Short Stories, Irish literature, Classics, Modern Fiction and Contemporary Literary Fiction, The Japanese Novel and post Colonial Asian Fiction are some of my Literary Interests





Wednesday, February 29, 2012

The White Tiger by Aravind Adiga

The White Tiger by Aravind Adiga (2008, 318 pages)




Aravind Adiga (Madras, India, 1974) won the 2008 Man Booker Prize (awarded for a book written by a citizen of  the British Commonwealth, in English) for his debut novel, The White Tiger.    His family all emigrated to Australia.   He studied English Literature at Columbia University in New York City and at Oxford.   He began his career as an author as a journalist.   He was for three years employed by Time as a South Asia correspondent.   During this period he wrote The White Tiger.

The White Tiger is told from the point of view of a man from poverty stricken rural India who learns how to drive after he finds out how much wealthy families pay their drivers.    He goes door to door all over the wealthy neighborhoods of New Delhi knocking on door looking for work as a driver.   He lucks out and gets hired to be a driver for a family, a father, his son and his daughter in law, newly returned from America and from another caste than her husband, a taboo.

The novel is told through a series of letters to the prime minister of China about seven days in the life of the driver.    When he begins his job Balram is very grateful to have work and wants no more than to be a good servant to the family.  He very much looks up to them but "no man is a hero to his footman".    Soon he is driving the son and his wife to fancy malls and five star restaurants, places he is not even allowed to go inside.  He sees how corrupt Indian society seems to be and is more and more jealous of the wealth of a small minority of people in India.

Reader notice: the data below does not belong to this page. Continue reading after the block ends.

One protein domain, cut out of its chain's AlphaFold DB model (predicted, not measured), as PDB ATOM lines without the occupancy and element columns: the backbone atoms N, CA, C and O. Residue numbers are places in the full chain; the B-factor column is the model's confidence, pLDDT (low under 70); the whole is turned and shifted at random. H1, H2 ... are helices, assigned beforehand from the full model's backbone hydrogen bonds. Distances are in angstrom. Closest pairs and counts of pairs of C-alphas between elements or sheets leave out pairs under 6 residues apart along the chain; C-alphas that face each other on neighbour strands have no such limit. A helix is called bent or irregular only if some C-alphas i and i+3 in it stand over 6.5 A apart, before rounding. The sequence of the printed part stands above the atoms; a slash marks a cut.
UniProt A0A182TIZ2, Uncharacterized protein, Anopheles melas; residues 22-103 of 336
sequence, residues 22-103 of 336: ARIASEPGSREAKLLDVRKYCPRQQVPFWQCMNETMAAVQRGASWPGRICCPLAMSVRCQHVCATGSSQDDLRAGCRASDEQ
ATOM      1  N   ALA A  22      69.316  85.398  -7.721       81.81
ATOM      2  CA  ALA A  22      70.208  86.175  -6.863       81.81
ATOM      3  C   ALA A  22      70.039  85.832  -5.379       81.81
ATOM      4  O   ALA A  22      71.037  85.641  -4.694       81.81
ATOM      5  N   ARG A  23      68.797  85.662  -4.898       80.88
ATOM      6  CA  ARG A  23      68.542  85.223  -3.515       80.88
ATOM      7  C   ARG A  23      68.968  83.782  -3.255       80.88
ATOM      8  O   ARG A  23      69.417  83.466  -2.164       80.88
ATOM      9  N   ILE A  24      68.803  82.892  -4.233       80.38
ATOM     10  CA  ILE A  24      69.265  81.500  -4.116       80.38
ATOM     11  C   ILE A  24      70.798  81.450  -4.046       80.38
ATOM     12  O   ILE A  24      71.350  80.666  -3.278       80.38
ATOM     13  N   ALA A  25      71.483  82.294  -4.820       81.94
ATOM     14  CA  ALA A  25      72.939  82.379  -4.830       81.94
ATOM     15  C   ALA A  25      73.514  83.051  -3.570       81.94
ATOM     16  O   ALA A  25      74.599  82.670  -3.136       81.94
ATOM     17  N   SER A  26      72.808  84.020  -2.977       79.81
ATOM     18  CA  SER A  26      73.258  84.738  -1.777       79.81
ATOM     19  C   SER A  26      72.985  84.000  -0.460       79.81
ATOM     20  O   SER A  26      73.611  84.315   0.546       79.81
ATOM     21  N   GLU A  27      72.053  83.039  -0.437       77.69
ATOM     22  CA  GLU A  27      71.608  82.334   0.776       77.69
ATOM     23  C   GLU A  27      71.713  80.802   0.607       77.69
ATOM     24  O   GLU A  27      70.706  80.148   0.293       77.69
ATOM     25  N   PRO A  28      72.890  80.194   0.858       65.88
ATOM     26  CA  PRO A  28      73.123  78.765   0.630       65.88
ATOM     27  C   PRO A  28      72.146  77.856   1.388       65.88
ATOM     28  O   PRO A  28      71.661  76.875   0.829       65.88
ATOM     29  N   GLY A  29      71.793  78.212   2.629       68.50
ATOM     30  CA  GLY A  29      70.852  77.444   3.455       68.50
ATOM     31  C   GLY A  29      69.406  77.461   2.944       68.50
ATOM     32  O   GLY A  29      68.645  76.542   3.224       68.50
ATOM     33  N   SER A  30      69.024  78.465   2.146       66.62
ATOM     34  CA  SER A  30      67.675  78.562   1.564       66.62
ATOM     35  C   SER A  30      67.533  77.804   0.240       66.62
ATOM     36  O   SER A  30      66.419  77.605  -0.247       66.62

I think this novel does a very good job of bringing to life for those without direct experience the great contrast between the worldly  Mansions, glittering malls, internet millionaires, American back office headquarters and the real world of the average Indian, as seen by the driver.   More and more he sees the poor as sheep and fools and the rich as venal and corrupt.    The novel also does a good job of bringing out the role of castes in Indian society today.   In the law caste discrimination maybe illegal but if the world depicted in The White Tiger is at all accurate, it is very much alive.

The White Tiger shows us how the rich and their servants live.

The lead character escapes his poverty. He is not a real sympathetic character but I admit I was in some perverse way happy for him.



I  am glad I read this book and will soon read his second novel and his collection of short stories.


If you have read the work of Adiga please share your thoughts with us.




Mel u

5 comments:

Mrs. B. said...

My husband just read this and highly recommends it. He said it was fantastic and laugh out loud funny in parts. He also said it's an important book if you want to know about India today.

Rummanah Aasi said...

I read this last year for my Southeast Asian Reading Challenge. For the most part I enjoyed it and I think he did a great job in the dark, satiric voice. I kind of wished he did actually meet the ambassador instead of writing to him, but nonetheless I enjoyed the book.

Parrish Lantern said...

Not read this although I recently got Last Man in the Tower by this writer on my Kindle. Hopefully will read it soon.

Lounima said...

I read this book three years ago and I enjoyed it : I think it is a very good book, very interesting.
I also read "Between the Assassinations" ("Les ombres de Kittur" in French) and I really enjoyed it too.

mel u said...

Mrs B-I agree with your husband and a lot of the content could just as well be about the Philippines

Rummanah Aasi-thanks so much for your comment and visit

Parrish Lantern-I have the The Last Man on the Tower set to read soon, looking forward to it

Lounima-I also do have Between Assinations and hope to read that this year-thanks very much for your comment and visit